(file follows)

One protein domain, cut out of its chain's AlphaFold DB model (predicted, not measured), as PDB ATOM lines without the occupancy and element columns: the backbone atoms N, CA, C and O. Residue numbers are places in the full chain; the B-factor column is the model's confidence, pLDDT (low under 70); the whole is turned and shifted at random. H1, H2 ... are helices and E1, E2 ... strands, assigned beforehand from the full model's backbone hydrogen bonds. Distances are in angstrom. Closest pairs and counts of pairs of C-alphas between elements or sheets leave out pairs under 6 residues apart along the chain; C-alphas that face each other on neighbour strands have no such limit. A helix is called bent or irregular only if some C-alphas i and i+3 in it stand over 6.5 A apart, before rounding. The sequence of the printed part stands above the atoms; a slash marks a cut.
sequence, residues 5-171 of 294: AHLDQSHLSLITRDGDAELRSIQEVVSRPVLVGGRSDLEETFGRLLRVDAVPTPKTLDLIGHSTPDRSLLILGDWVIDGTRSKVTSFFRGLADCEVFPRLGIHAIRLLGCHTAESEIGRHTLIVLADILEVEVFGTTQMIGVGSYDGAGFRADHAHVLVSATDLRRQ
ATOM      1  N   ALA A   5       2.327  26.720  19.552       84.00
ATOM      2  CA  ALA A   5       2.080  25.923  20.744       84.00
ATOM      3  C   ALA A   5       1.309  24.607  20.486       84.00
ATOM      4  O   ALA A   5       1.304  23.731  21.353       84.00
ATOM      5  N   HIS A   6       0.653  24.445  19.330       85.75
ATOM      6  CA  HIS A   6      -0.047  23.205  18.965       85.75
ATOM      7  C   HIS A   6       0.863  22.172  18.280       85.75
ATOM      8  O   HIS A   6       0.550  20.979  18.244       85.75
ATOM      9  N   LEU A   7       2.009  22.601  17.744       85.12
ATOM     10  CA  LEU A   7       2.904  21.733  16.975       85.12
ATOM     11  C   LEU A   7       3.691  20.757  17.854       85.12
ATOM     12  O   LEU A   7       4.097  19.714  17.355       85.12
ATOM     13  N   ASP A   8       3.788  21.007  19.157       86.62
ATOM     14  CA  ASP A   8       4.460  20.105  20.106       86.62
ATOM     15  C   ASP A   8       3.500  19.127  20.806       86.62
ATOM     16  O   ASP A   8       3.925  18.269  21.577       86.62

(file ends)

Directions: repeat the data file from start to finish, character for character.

One protein domain, cut out of its chain's AlphaFold DB model (predicted, not measured), as PDB ATOM lines without the occupancy and element columns: the backbone atoms N, CA, C and O. Residue numbers are places in the full chain; the B-factor column is the model's confidence, pLDDT (low under 70); the whole is turned and shifted at random. H1, H2 ... are helices and E1, E2 ... strands, assigned beforehand from the full model's backbone hydrogen bonds. Distances are in angstrom. Closest pairs and counts of pairs of C-alphas between elements or sheets leave out pairs under 6 residues apart along the chain; C-alphas that face each other on neighbour strands have no such limit. A helix is called bent or irregular only if some C-alphas i and i+3 in it stand over 6.5 A apart, before rounding. The sequence of the printed part stands above the atoms; a slash marks a cut.
sequence, residues 5-171 of 294: AHLDQSHLSLITRDGDAELRSIQEVVSRPVLVGGRSDLEETFGRLLRVDAVPTPKTLDLIGHSTPDRSLLILGDWVIDGTRSKVTSFFRGLADCEVFPRLGIHAIRLLGCHTAESEIGRHTLIVLADILEVEVFGTTQMIGVGSYDGAGFRADHAHVLVSATDLRRQ
ATOM      1  N   ALA A   5       2.327  26.720  19.552       84.00
ATOM      2  CA  ALA A   5       2.080  25.923  20.744       84.00
ATOM      3  C   ALA A   5       1.309  24.607  20.486       84.00
ATOM      4  O   ALA A   5       1.304  23.731  21.353       84.00
ATOM      5  N   HIS A   6       0.653  24.445  19.330       85.75
ATOM      6  CA  HIS A   6      -0.047  23.205  18.965       85.75
ATOM      7  C   HIS A   6       0.863  22.172  18.280       85.75
ATOM      8  O   HIS A   6       0.550  20.979  18.244       85.75
ATOM      9  N   LEU A   7       2.009  22.601  17.744       85.12
ATOM     10  CA  LEU A   7       2.904  21.733  16.975       85.12
ATOM     11  C   LEU A   7       3.691  20.757  17.854       85.12
ATOM     12  O   LEU A   7       4.097  19.714  17.355       85.12
ATOM     13  N   ASP A   8       3.788  21.007  19.157       86.62
ATOM     14  CA  ASP A   8       4.460  20.105  20.106       86.62
ATOM     15  C   ASP A   8       3.500  19.127  20.806       86.62
ATOM     16  O   ASP A   8       3.925  18.269  21.577       86.62